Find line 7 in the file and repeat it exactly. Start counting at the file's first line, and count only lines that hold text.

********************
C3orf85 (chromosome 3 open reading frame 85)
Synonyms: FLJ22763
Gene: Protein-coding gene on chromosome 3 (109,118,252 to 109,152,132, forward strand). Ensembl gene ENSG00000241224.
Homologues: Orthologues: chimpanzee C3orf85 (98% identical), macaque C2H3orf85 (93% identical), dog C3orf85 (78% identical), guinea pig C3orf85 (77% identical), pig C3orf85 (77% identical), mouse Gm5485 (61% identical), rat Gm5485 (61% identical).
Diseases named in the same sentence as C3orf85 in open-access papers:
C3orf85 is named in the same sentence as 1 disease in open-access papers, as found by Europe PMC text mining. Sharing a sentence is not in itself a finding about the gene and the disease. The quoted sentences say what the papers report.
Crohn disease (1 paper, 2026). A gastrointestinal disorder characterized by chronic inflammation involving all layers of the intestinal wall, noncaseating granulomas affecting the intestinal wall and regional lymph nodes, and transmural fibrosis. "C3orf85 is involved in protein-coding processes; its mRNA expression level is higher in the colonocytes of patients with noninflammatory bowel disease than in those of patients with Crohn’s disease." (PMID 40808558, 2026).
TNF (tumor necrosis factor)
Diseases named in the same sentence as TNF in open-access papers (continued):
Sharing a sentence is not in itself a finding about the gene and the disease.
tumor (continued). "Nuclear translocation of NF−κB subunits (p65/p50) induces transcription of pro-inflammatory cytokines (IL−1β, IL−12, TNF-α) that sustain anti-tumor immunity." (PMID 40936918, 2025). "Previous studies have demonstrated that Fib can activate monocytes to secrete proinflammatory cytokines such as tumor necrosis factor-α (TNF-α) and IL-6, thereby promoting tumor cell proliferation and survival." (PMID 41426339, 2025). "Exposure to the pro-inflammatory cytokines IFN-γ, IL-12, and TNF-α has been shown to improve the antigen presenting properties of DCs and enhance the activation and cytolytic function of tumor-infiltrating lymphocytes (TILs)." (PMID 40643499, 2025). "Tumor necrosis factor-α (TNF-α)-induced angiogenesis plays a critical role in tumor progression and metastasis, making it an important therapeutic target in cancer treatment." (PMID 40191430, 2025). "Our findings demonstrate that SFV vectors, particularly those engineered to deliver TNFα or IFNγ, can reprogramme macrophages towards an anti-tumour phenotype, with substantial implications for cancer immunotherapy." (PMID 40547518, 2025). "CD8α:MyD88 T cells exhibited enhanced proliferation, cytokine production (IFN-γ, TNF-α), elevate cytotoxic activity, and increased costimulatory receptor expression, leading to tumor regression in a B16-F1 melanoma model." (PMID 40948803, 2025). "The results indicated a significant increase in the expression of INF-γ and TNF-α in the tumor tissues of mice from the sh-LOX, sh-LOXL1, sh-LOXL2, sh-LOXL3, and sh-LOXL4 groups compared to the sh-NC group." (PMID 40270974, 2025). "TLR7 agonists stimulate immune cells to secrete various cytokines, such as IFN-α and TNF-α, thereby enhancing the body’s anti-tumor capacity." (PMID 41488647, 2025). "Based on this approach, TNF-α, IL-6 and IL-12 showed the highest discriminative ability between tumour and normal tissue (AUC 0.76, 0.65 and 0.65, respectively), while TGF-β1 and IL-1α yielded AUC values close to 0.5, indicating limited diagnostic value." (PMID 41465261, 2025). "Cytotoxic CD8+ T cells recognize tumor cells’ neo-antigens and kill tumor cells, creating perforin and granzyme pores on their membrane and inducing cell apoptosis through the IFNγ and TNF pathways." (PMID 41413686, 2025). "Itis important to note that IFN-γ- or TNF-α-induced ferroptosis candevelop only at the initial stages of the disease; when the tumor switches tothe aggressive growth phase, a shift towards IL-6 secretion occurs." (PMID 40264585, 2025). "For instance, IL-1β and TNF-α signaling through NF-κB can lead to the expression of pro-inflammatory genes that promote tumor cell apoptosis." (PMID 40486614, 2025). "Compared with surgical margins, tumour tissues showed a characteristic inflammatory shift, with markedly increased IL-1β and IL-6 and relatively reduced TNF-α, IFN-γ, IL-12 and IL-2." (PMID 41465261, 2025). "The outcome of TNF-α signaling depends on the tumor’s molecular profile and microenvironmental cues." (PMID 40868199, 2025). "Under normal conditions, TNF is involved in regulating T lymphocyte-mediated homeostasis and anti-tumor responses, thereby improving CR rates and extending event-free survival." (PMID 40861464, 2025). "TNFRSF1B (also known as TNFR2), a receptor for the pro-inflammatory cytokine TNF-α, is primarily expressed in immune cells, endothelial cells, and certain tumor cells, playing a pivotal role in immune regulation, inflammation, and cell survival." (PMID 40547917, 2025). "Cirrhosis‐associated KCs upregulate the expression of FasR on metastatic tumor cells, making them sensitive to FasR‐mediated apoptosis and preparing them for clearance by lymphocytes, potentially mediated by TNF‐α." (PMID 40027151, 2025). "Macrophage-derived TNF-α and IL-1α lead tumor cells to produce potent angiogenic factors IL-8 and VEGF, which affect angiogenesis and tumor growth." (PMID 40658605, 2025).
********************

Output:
Crohn disease (1 paper, 2026). A gastrointestinal disorder characterized by chronic inflammation involving all layers of the intestinal wall, noncaseating granulomas affecting the intestinal wall and regional lymph nodes, and transmural fibrosis. "C3orf85 is involved in protein-coding processes; its mRNA expression level is higher in the colonocytes of patients with noninflammatory bowel disease than in those of patients with Crohn’s disease." (PMID 40808558, 2026).